What the Heck Is Up With Mt. Gox, Bitcoin?

Bitcoin trader Kolin Burges, right, of London and American Aaron (only his first name was given) hold protest signs as they conduct a sit-in in front of the office tower housing Mt. Gox in Tokyo, Feb. 25, 2014. Credit: Kaori Hitomi/AP Photo

Mt. Gox, the largest exchange for the virtual currency Bitcoin, collapsed this week - casting doubt on whether Bitcoin can ever be the safe, secure form of exchange its backers had envisioned.

What went wrong? The folks at Tokyo-based Mt. Gox aren't saying, but reports indicate they've lost hundreds of millions of dollars worth of Bitcoins to scammers. Mt. Gox, which served as a central place to trade and store the currency, lost 12.4 million Bitcoins valued at $380 million, Reuters reported. Hackers were apparently able to game the firm's trading system to trick it into thinking that a transaction hadn't gone through, then have a coin reissued. Using this method, they slowly bled millions of coins out of the exchange.

What can investors do to get their money back? Mt. Gox isn't saying, though officials in Japan are investigating, according to the Associated Press. The Wall Street Journal reported that the virtual currency's exchange had received a subpoena from federal prosecutors in New York. But the way Bitcoin works makes it difficult for Mt. Gox - or anyone else - to retrieve the stolen goods because they can be electronically transferred far from where they first landed after leaving Mt. Gox.

Was there any warning that hackers had invaded the system? Bloomberg News reported that customers had been having trouble for months with getting their Bitcoins out of the system and all withdrawals were halted at the beginning of February. The exchange closed on Tuesday. Mt. Gox had said that it was having technical issues with the system weeks ago, though it didn't elaborate.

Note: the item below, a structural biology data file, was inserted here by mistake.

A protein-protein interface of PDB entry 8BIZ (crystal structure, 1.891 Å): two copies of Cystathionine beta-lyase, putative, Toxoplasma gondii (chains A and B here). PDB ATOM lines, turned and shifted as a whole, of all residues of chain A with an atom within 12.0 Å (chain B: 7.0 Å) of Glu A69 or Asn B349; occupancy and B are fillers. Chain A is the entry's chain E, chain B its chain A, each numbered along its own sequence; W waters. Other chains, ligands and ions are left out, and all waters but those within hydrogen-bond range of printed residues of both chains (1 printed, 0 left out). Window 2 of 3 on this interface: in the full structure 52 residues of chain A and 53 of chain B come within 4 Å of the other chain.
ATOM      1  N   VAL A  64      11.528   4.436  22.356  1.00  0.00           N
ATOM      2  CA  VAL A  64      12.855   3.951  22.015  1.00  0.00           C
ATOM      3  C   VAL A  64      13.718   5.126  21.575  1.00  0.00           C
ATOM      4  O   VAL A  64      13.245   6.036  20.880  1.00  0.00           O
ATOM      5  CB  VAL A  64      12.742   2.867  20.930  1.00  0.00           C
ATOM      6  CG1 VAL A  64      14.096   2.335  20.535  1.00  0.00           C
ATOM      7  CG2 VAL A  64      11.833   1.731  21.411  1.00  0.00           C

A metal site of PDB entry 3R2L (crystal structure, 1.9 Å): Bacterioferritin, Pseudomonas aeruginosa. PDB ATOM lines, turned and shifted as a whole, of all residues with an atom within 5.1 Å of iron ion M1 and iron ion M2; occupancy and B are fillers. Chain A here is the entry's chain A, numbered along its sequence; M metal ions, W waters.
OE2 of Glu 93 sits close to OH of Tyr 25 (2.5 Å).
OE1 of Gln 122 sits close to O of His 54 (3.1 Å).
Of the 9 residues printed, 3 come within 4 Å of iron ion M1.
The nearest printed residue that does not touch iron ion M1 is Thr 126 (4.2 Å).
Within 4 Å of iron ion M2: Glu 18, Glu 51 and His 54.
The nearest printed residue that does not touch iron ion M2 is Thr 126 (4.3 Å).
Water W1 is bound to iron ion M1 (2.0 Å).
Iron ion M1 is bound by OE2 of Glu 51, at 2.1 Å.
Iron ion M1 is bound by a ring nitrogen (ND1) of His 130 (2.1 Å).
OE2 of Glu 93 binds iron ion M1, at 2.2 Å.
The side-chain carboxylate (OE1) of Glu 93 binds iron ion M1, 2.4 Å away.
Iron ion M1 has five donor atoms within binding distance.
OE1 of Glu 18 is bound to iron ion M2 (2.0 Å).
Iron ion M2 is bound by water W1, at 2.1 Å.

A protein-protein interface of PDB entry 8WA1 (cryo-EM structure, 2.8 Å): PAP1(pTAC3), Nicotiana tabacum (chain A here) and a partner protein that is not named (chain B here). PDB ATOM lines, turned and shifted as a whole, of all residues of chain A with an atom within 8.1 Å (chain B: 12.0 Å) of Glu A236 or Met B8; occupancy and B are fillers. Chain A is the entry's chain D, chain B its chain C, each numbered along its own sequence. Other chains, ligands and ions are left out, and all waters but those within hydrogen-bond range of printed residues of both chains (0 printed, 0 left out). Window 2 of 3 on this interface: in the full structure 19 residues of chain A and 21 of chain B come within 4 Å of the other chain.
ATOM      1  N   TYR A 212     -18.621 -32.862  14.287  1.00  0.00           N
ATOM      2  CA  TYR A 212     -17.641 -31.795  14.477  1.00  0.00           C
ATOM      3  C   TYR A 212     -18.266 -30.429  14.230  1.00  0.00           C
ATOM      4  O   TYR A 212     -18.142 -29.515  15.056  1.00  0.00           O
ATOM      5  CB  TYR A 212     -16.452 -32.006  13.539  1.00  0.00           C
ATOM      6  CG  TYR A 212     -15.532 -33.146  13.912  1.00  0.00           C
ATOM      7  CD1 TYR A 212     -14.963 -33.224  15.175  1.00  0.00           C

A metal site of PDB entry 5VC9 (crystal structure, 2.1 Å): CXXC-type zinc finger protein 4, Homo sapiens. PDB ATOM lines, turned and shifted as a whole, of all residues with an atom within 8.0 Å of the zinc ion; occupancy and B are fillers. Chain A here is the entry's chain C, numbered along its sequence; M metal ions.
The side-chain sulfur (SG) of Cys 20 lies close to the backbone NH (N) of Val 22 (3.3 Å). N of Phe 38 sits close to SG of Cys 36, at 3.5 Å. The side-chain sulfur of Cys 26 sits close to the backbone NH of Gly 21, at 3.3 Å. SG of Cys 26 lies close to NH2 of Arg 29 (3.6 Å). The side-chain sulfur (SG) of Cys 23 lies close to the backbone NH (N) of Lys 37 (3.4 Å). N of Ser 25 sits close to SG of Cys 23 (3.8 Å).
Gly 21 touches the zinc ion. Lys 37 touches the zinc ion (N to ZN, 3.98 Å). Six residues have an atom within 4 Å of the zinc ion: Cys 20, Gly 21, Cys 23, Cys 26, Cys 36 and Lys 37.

What does Mt. Gox say about all this? Not much. Mark Karpeles, CEO of Mt. Gox, in an update on the company's site, said he's still working to find a solution to the exchange's woes. "I would like to use this opportunity to reassure everyone that I am still in Japan," he said. "Furthermore I would like to kindly ask that people refrain from asking questions to our staff: they have been instructed not to give any response or information."

What has this done to the price of Bitcoins? It hasn't been pretty. The coins traded at around $560 today - down from more than $1,100 before the exchange's troubles became fully apparent.

What are Bitcoins anyway? We're glad you asked. Click here for a primer from ABC News.

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